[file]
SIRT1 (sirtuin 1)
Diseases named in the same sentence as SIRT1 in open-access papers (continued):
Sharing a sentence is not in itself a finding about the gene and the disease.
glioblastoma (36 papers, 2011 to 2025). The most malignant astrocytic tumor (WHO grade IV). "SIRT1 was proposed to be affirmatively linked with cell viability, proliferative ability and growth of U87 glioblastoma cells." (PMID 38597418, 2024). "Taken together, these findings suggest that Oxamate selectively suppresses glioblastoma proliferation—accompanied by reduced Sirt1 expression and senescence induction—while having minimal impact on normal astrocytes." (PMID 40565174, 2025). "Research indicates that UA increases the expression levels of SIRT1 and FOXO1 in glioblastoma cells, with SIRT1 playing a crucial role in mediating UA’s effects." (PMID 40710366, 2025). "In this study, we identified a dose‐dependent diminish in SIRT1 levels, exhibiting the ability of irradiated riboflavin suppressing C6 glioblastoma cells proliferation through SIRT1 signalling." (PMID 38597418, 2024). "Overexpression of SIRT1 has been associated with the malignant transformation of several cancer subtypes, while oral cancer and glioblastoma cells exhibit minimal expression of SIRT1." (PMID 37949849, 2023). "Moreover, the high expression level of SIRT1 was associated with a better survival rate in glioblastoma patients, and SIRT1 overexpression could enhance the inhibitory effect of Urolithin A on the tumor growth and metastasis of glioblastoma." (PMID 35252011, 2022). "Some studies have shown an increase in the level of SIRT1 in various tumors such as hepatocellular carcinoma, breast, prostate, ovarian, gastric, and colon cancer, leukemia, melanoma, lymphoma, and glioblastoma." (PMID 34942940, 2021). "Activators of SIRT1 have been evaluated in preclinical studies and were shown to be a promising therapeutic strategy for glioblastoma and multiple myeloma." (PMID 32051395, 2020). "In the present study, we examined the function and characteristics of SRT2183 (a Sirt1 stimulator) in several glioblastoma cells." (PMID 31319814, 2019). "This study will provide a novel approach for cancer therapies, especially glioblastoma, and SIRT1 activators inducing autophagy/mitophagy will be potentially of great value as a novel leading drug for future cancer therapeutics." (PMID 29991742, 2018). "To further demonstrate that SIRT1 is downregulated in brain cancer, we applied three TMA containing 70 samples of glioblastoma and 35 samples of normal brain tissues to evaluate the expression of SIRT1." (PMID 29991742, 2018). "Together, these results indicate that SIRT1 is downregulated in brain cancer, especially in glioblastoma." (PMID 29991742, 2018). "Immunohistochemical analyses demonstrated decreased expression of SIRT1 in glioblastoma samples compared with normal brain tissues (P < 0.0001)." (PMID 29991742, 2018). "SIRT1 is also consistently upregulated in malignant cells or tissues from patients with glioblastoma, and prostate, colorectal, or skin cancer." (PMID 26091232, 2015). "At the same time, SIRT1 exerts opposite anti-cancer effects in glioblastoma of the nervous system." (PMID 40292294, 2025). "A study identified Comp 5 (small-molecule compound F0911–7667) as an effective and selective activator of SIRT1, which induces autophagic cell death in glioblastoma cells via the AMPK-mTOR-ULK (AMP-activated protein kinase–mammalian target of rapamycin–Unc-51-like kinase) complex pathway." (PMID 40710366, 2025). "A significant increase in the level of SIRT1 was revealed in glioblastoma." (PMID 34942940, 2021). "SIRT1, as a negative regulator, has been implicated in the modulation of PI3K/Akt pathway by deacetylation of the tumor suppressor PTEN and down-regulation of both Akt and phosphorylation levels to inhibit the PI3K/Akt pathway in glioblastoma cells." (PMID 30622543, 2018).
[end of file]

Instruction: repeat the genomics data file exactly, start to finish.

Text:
SIRT1 (sirtuin 1)
Diseases named in the same sentence as SIRT1 in open-access papers (continued):
Sharing a sentence is not in itself a finding about the gene and the disease.
glioblastoma (36 papers, 2011 to 2025). The most malignant astrocytic tumor (WHO grade IV). "SIRT1 was proposed to be affirmatively linked with cell viability, proliferative ability and growth of U87 glioblastoma cells." (PMID 38597418, 2024). "Taken together, these findings suggest that Oxamate selectively suppresses glioblastoma proliferation—accompanied by reduced Sirt1 expression and senescence induction—while having minimal impact on normal astrocytes." (PMID 40565174, 2025). "Research indicates that UA increases the expression levels of SIRT1 and FOXO1 in glioblastoma cells, with SIRT1 playing a crucial role in mediating UA’s effects." (PMID 40710366, 2025). "In this study, we identified a dose‐dependent diminish in SIRT1 levels, exhibiting the ability of irradiated riboflavin suppressing C6 glioblastoma cells proliferation through SIRT1 signalling." (PMID 38597418, 2024). "Overexpression of SIRT1 has been associated with the malignant transformation of several cancer subtypes, while oral cancer and glioblastoma cells exhibit minimal expression of SIRT1." (PMID 37949849, 2023). "Moreover, the high expression level of SIRT1 was associated with a better survival rate in glioblastoma patients, and SIRT1 overexpression could enhance the inhibitory effect of Urolithin A on the tumor growth and metastasis of glioblastoma." (PMID 35252011, 2022). "Some studies have shown an increase in the level of SIRT1 in various tumors such as hepatocellular carcinoma, breast, prostate, ovarian, gastric, and colon cancer, leukemia, melanoma, lymphoma, and glioblastoma." (PMID 34942940, 2021). "Activators of SIRT1 have been evaluated in preclinical studies and were shown to be a promising therapeutic strategy for glioblastoma and multiple myeloma." (PMID 32051395, 2020). "In the present study, we examined the function and characteristics of SRT2183 (a Sirt1 stimulator) in several glioblastoma cells." (PMID 31319814, 2019). "This study will provide a novel approach for cancer therapies, especially glioblastoma, and SIRT1 activators inducing autophagy/mitophagy will be potentially of great value as a novel leading drug for future cancer therapeutics." (PMID 29991742, 2018). "To further demonstrate that SIRT1 is downregulated in brain cancer, we applied three TMA containing 70 samples of glioblastoma and 35 samples of normal brain tissues to evaluate the expression of SIRT1." (PMID 29991742, 2018). "Together, these results indicate that SIRT1 is downregulated in brain cancer, especially in glioblastoma." (PMID 29991742, 2018). "Immunohistochemical analyses demonstrated decreased expression of SIRT1 in glioblastoma samples compared with normal brain tissues (P < 0.0001)." (PMID 29991742, 2018). "SIRT1 is also consistently upregulated in malignant cells or tissues from patients with glioblastoma, and prostate, colorectal, or skin cancer." (PMID 26091232, 2015). "At the same time, SIRT1 exerts opposite anti-cancer effects in glioblastoma of the nervous system." (PMID 40292294, 2025). "A study identified Comp 5 (small-molecule compound F0911–7667) as an effective and selective activator of SIRT1, which induces autophagic cell death in glioblastoma cells via the AMPK-mTOR-ULK (AMP-activated protein kinase–mammalian target of rapamycin–Unc-51-like kinase) complex pathway." (PMID 40710366, 2025). "A significant increase in the level of SIRT1 was revealed in glioblastoma." (PMID 34942940, 2021). "SIRT1, as a negative regulator, has been implicated in the modulation of PI3K/Akt pathway by deacetylation of the tumor suppressor PTEN and down-regulation of both Akt and phosphorylation levels to inhibit the PI3K/Akt pathway in glioblastoma cells." (PMID 30622543, 2018).